The Independent Market Observer

What Happens If Greece Falls Off the Debt Cliff?

Posted by Brad McMillan, CFA®, CFP®

Find me on:

This entry was posted on Jun 12, 2015 2:03:00 PM

and tagged In the News

Leave a comment

greeceReading about the Greek debt crisis this morning, I think it’s high time to resurrect the once-ubiquitous “cliff” metaphor from the U.S. budget negotiations.

The faceoff between Greece and its creditors continues to intensify and is now worse than the confrontation between Republicans and Democrats ever was. There are very real and substantial divides between the two sides, and the parties involved are running out of room to agree to disagree.

Greece may not be right at the edge of the cliff—a temporary agreement buying another month or so remains possible, even likely—but it’s not that far away. News that the IMF recalled its negotiators suggests that at least one major party has essentially given up. Quotes from European negotiators suggest that they, too, have more or less thrown in the towel.

In thinking about a post-default environment, there are two periods we need to consider: the immediate aftermath, which would be painful and messy, and the longer-term effects, which could be even messier but likely not as painful.

Economic vs. political issues

The real questions here are not economic but political. This, in fact, is the core of the problem—economically, Greece simply can’t pay its debts, so it needs to write them down, but its creditors can’t allow this, for internal political reasons.

On the positive side, a default would mean that Greece might be able to reduce its debt to a supportable level, allowing it to resume growth. It would still face the same competitive problems it always has, but it would at least be able to work them out without the prospect of an immediate crisis. A default would go a long way toward solving the economic problem Greece faces.

At the same time, though, it would create enormous political problems.

Of greatest concern, if Greece defaults on its debt, will it be forced to leave the eurozone? There is reportedly no provision for expelling a country from the zone—it was meant to be irreversible—so Greece may, in theory, remain even if it does default. Polls show that the Greeks want to stay (as indeed they should), so the question will be whether Syriza leaves in a fit of pique, or whether Germany tries to drive Greece out.

Short-term consequences and beyond

So, what can we expect if Greece defaults on its debt?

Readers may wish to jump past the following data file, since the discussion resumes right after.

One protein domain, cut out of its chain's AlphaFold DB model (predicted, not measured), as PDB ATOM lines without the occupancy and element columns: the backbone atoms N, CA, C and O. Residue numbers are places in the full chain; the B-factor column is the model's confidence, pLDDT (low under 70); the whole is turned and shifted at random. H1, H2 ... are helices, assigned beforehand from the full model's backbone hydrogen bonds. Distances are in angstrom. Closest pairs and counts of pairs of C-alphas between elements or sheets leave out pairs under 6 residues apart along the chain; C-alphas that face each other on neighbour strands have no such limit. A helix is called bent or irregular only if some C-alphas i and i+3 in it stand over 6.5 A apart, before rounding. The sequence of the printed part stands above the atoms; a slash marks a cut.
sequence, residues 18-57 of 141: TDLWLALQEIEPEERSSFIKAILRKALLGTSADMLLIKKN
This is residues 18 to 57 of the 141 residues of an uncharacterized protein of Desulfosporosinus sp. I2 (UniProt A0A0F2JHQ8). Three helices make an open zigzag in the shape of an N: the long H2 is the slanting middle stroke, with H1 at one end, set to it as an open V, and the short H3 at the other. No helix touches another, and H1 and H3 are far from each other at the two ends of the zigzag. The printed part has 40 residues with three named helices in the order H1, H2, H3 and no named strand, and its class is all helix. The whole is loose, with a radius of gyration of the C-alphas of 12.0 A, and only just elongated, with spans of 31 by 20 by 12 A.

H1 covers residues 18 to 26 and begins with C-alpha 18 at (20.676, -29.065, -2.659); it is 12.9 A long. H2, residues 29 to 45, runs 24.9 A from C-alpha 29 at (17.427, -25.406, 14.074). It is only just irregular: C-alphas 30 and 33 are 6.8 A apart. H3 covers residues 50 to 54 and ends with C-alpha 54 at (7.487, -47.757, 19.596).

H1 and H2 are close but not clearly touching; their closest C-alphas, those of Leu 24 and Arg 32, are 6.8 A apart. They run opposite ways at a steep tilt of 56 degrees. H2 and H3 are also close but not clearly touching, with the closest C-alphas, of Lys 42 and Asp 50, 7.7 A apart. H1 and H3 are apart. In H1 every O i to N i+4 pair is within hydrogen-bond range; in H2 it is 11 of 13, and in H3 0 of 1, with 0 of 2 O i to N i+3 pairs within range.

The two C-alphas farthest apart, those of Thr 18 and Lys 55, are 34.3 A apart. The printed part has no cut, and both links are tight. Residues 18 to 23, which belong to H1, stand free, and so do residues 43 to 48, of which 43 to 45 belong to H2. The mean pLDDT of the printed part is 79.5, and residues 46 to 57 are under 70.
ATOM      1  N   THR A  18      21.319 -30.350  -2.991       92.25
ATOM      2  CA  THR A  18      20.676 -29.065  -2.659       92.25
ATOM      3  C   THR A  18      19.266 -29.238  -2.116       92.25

• Short-term, a Greek default would be disruptive and painful. We’ve recently seen the effects in stock markets, which have bounced and dropped with each rumor. There are very real systemic risks, which I hope will be contained.
  • Medium-term, the issues will be political and much more consequential. If Greece were to leave or be forced out of the eurozone (or, even worse, the European Union), the world would change significantly, especially for Europeans.

Let’s put this in perspective: Countries can and do default on their debt. Greece has been doing it for hundreds of years. Economically, this is neither new nor a big deal. The politics is the problem, and that just comes down to talking. As with the U.S. fiscal cliff, the problems are big but eminently solvable, and disaster is not guaranteed. 

In any event, here in the U.S., we are well positioned to ride out the storm. There will be turbulence, and the stock market is already reacting. Expect to see apocalyptic headlines—“Dogs and cats living together!” to steal a line from Ghostbusters—just as we did with the U.S. fiscal cliff. As then, though, the U.S. should get through this crisis just fine.

Subscribe via Email

New call-to-action
Crash-Test Investing

Hot Topics

New Call-to-action



see all



The information on this website is intended for informational/educational purposes only and should not be construed as investment advice, a solicitation, or a recommendation to buy or sell any security or investment product. Please contact your financial professional for more information specific to your situation.

Certain sections of this commentary contain forward-looking statements that are based on our reasonable expectations, estimates, projections, and assumptions. Forward-looking statements are not guarantees of future performance and involve certain risks and uncertainties, which are difficult to predict. Past performance is not indicative of future results. Diversification does not assure a profit or protect against loss in declining markets.

The S&P 500 Index is a broad-based measurement of changes in stock market conditions based on the average performance of 500 widely held common stocks. All indices are unmanaged and investors cannot invest directly in an index.

The MSCI EAFE (Europe, Australia, Far East) Index is a free float‐adjusted market capitalization index that is designed to measure the equity market performance of developed markets, excluding the U.S. and Canada. The MSCI EAFE Index consists of 21 developed market country indices.

One basis point (bp) is equal to 1/100th of 1 percent, or 0.01 percent.

The VIX (CBOE Volatility Index) measures the market’s expectation of 30-day volatility across a wide range of S&P 500 options.

The forward price-to-earnings (P/E) ratio divides the current share price of the index by its estimated future earnings.

Third-party links are provided to you as a courtesy. We make no representation as to the completeness or accuracy of information provided on these websites. Information on such sites, including third-party links contained within, should not be construed as an endorsement or adoption by Commonwealth of any kind. You should consult with a financial advisor regarding your specific situation.


Please review our Terms of Use

Commonwealth Financial Network®